Just as it did earlier in the Obama Administration, partisan-based political gridlock on the part of the U.S. Congress has caught the ire of at last one of the three major credit ratings. The continued fighting that led to the government shutdown and a tight window to raise the debt ceiling could result in a downgrade to the United States’ pristine credit ratings for the second time since 2011.
Fitch Ratings essentially warned Congress Tuesday by putting the U.S.’ longer-term foreign and local currency issuer default ratings, as well as all sovereign debt securities, into the “rating watch negative” category. And a deal that pushes the debate off until mid-February likely won’t do much to reduce the ire. Though noting the economy’s resilience, its standing on the world stage and ability to absorb shocks, Fitch predicted that continued delays in raising the debt ceiling could further “dent confidence in the effectiveness of the U.S. government” and send shockwaves throughout domestic and global markets.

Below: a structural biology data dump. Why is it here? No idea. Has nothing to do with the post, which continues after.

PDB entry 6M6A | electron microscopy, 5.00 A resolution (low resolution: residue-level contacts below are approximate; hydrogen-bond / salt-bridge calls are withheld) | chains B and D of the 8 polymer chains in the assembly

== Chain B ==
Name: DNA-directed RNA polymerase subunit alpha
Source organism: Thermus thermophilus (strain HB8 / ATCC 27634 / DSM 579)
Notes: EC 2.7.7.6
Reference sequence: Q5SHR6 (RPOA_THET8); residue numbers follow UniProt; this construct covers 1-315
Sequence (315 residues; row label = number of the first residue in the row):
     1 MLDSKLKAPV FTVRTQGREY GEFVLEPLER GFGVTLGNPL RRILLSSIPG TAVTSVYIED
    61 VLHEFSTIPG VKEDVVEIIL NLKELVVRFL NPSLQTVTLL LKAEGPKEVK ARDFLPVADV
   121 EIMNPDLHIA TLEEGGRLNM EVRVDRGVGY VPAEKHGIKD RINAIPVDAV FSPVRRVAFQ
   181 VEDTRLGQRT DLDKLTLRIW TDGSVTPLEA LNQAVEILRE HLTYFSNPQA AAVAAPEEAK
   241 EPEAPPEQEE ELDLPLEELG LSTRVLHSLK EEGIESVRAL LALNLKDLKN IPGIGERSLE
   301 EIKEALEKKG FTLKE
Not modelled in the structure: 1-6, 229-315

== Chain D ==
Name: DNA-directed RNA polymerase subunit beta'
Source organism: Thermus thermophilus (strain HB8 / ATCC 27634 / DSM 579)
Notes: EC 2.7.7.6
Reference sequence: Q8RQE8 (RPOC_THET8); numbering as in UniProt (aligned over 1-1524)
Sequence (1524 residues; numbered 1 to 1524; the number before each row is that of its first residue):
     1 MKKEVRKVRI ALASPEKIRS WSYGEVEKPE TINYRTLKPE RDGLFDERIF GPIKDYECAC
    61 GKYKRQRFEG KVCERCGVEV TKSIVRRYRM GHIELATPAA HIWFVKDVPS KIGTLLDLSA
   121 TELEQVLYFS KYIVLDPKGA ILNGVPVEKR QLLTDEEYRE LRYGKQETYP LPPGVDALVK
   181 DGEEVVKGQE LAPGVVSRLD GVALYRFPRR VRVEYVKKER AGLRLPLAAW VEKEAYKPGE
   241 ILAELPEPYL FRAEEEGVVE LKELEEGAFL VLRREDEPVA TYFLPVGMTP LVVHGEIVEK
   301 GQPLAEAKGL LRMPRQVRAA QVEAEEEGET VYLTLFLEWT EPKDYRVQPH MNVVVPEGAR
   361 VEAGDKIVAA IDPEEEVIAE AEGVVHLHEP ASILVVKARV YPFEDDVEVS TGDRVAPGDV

“Although Fitch continues to believe that the debt ceiling will be raised soon, the political brinksmanship and reduced financial flexibility could increase the risk of a U.S. default,” Fitch explained in a statement. “The U.S. risks being forced to incur widespread delays of payments to suppliers and employees as well as social security payments to citizens—all of which would damage the perception of U.S. sovereign creditworthiness and economy.”
Some believe that, even with a deal this week, the dispute already has caused what are sure to be ongoing problems. “Even if one of the stop gap measures is put in place to keep the U.S. economy from falling off a cliff, there has been considerable damage done to the economy—enough to threaten the recovery and perhaps enough to throw the whole system back into recession,” said NACM Economist Chris Kuehl, PhD. Kuehl added that he believes the cost of credit borrowing will increase, regardless of the outcome in the next few days.
- Brian Shappell, CBA, CICP, NACM staff writer
More in this week’s edition of eNews, available late Thursday afternoon at www.nacm.org.